9/9/08, Castledon, VT - The morning started with the promise of thunderstorms. The horse looked like they needed a day off to rest, get some extra feed and put on a few pounds of weight. They had pulled for the past four days in a row and while their condition is good, I thought a little extra hay and grain today would do them some good.
Around 8:30 am, we had a pretty good thunderstorm roll through. About two inches or rain fell in a half hour and the winds were driving it horizontal. As the winds picked up before the storm, I took in the awning to prevent it from being damaged.
After the storm, my host Ed Woodbury, drove me into to town so I could pick up a few groceries. Lunch was a pot of my killer chili. After lunch, with the clouds still hanging low over the mountain tops, Ed and I drove up the road on the side of Bird Mt. (known hereabouts as Birds eye Mt.). Ed grew up in the area and in the past 80 years witnessed the transition of the area from a horse drawn agricultural economy to what it is today. It was nice hearing all the old stories of working the farms, fishing the creeks, family gatherings and day to day living during the depression. Most of the slopes of Birds eye Mt. (shown in the previous two pictures) was cleared and used for pasture or making hay. It was amazing that families could eke out a living on the steep slopes and thin soil of the mountainside.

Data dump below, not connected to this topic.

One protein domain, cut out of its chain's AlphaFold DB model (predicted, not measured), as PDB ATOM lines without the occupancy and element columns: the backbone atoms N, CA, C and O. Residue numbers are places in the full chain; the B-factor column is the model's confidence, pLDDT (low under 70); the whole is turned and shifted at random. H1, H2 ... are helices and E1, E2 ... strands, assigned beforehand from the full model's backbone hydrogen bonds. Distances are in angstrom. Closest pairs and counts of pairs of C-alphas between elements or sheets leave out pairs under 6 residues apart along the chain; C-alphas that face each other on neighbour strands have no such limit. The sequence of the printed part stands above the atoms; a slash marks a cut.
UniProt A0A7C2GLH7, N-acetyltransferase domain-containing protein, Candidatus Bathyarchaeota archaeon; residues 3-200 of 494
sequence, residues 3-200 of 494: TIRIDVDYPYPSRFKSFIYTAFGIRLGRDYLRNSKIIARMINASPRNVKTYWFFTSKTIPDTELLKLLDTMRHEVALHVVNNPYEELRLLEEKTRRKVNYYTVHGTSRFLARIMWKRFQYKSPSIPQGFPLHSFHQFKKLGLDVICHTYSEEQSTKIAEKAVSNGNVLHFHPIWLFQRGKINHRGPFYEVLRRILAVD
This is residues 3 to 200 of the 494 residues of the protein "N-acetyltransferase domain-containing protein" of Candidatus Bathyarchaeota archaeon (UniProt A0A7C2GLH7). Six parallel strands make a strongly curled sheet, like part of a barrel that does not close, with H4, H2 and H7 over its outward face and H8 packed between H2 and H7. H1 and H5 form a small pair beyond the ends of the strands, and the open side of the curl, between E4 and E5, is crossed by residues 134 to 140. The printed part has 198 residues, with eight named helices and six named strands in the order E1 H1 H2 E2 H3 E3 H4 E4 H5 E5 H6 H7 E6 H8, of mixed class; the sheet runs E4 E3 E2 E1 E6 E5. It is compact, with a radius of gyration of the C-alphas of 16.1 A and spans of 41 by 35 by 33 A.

Edís neighbor, Brian Traverse still hays many of the high meadows on the mountainside. The Traverse family maintains a large park with a pavilion and an area for outdoor activities in one of the mountain meadows, adjacent to the family cemetery plot.
Brian has a certified organic dairy operation at the base of the mountain and milks about 20 cows. Organic milk is difficult to produce, but pays nearly twice the price of milk produced at most commercial farms. Brian was kind enough to allow us to fetch water for the horses from his milking parlor (Ed has a limited supply of water at the house). Of course, the best way to haul the water was in 40 quart milk jugs, once the standard for shipping milk to the public.
Before I hit the road tomorrow, I have to tighten up Dollyís shoes and replace one of Deedeeís. Iím about a dayís travel east of the Vermont/New York border, so I may be camping tomorrow night in either New York or Vermont (it really doesnít matter to me, as Iím sure it will be with some nice people!)